15 Section 5. Financing the Education Sector UNICEF/Bart de Ruigh Financing Basic Education at the Subnational Level Overseas Development Assistance (ODA) in South Africa is small in the context of social service sector budgets, and funding for school education is financed exclusively from available State revenues. Figure 10 below makes it clear that over time, a larger percentage of students are benefiting from attending no-fee schools. This is a progressive effort that needs to be strengthened on two fronts: one, there is a need to better understand whether the per-pupil allocations at no-fee schools are adequate; and two, there is a need to understand that the focus should be not only on inputs, but also on the outcomes and overall quality of the system. The answer to the first question will provide an indication of whether the rapid expansion of the no-fee system has overcome the challenges of removing cost barriers for poor children. Figure 10: Percentage of those aged 5 years and older who attended schools and who do not pay tuition fees, Percentage of learners Source: General Household Survey, 2015 and 2016 (official GHS reports) In a recent report on the impact of the no-fee school allocation, Branson et al. (2017)11 conclude that they could not find proof of any impact of the no-fee policy on learners school attendance or educational attainment in the postcompulsory grades. They do conclude, however, that poor schools need more years of increased funding to address the historical funding shortfalls and to more reliably establish the impact of these resources on school performance. 15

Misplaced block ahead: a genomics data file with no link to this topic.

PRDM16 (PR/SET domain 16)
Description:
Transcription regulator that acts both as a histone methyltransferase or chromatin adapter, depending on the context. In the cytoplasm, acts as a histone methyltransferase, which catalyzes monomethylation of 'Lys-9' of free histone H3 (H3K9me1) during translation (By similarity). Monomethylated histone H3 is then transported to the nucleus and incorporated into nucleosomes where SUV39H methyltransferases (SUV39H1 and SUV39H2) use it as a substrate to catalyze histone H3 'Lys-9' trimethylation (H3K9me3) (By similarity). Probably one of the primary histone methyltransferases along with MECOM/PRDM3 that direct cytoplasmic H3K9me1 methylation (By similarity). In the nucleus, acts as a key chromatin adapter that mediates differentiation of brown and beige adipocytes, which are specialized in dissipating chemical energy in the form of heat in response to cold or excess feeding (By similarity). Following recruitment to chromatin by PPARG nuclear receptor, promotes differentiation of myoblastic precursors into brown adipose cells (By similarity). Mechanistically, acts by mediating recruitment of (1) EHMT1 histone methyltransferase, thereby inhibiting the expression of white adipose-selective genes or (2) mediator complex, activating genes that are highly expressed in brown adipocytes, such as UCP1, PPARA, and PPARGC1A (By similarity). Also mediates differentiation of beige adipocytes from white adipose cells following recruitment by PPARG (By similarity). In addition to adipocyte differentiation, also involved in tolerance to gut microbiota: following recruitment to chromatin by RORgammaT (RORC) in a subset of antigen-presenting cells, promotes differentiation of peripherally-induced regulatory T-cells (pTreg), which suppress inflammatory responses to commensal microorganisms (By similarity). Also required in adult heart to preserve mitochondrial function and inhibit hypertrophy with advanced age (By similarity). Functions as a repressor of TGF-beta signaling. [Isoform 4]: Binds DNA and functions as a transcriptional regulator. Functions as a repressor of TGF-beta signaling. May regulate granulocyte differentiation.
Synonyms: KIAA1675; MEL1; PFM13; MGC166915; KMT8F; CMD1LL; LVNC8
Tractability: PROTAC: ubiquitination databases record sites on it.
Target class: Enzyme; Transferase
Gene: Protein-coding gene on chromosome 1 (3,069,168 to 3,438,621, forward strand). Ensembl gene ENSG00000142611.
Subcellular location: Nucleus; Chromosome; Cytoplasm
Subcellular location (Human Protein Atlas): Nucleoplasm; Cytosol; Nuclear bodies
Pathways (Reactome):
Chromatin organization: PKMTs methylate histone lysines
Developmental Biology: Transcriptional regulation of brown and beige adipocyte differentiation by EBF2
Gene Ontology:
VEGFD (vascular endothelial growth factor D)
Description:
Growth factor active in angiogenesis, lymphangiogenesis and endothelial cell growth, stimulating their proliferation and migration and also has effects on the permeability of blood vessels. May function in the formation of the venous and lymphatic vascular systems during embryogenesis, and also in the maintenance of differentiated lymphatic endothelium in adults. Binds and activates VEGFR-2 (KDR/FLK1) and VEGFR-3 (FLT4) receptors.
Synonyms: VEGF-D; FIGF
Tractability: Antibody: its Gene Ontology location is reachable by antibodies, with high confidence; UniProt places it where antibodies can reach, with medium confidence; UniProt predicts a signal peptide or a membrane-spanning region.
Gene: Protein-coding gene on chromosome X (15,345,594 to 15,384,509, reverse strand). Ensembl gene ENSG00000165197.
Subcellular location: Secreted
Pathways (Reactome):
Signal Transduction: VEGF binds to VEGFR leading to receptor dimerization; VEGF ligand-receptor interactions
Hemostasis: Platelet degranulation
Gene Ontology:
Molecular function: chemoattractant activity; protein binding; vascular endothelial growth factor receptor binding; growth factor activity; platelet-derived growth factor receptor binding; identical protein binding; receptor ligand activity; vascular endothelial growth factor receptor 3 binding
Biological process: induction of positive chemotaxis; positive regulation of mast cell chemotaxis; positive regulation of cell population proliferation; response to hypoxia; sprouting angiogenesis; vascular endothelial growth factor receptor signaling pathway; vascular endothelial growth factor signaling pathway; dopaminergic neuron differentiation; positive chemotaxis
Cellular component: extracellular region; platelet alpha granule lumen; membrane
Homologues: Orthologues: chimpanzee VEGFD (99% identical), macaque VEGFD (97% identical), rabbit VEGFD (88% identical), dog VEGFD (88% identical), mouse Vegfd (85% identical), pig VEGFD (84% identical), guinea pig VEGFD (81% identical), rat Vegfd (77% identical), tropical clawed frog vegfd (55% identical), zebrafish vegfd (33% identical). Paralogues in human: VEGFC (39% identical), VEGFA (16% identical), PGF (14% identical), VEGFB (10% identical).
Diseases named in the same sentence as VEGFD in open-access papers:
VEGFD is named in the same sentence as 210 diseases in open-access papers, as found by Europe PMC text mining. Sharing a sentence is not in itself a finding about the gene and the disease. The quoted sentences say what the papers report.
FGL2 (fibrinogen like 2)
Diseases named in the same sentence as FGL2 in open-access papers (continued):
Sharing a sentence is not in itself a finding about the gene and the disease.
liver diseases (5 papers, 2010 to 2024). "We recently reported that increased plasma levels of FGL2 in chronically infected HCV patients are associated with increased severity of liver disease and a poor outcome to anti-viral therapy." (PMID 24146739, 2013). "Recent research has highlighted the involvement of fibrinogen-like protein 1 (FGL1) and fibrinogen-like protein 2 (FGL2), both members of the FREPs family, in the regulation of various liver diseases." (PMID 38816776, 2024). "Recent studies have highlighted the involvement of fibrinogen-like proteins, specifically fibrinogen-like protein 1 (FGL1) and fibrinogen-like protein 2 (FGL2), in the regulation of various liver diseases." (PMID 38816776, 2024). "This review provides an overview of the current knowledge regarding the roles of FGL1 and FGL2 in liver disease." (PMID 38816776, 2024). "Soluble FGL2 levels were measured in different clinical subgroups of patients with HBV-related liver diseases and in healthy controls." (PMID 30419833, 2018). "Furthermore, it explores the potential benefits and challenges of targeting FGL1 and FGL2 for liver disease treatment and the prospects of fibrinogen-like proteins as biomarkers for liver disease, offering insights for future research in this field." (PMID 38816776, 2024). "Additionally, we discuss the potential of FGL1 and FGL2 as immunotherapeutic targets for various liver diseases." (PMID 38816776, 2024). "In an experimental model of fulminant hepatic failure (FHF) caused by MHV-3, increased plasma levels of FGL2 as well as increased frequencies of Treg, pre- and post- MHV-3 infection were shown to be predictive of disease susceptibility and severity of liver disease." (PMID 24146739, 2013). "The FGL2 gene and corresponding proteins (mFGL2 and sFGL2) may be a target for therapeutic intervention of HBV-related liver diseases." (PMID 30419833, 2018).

16 Financial and Cost Barriers in Provincial Education The emerging narrative that the cost of schooling is no longer the main reason for dissatisfaction among learners attending public schools, is given credence by the results in Table 7. Nationally, high school fees are listed as a barrier for only 3.5 per cent of learners. However, these views represent learners who are attending school and do not include those who have dropped out of school because of socio-economic barriers. It is also noteworthy that a much smaller percentage of learners regard poor teaching as a problem, even though scores of quantitative studies into the performance of the system often attribute poor quality outcomes to poor teaching and unprepared teachers. One should regard some of the data with circumspection, given the limited experiences of young children. Table 7: Percentage of learners who attended public schools experiencing specified problems per province, 2015 EC FS GP KZN LP MP NC NW WC RSA Lack of books Fees too high Classes too large Lack of teachers Poor teaching Source: General Household Survey, 2016 (official GHS report) Despite these reservations, the growing storyline seems to be that government has done well to encourage poor children to attend and stay in school. However, further analyses have also suggested that the government may not have the same financial muscle to continue the necessary changes, and so a focus on the overall fiscal space available to poor children is of paramount importance. A UNICEF-commissioned study into fiscal space in South Africa12 has highlighted several issues. Some of the salient findings include: (i) Levying taxes on the consumption of luxury goods and introducing the much-discussed sugar tax could lead to a sizeable amount of new revenue that could be used to finance priority expenditures in the social services sector; (ii) Building on the ongoing efforts to achieve cost savings, such as reducing unnecessary travel, curbing the use of external consultants and generally decreasing spending on non-priority areas that have a poor spending record. Takeaways: The government is achieving success in reducing private costs and financial barriers to basic education. To validate this narrative, further investigation is needed on the adequacy of funding allocations to the poorest schools and much more needs to be done to understand the performance equation in poor South African schools. Fiscal space that once existed to expand priority expenditures for children (including basic education) is constrained and will force education authorities to be more effective at delivering education services to poor children. There are several options that can be pursued by the South African government to increase fiscal space for priority expenditures for children, but it is unclear how local political dynamics will affect such transactions and inevitable compromises. 16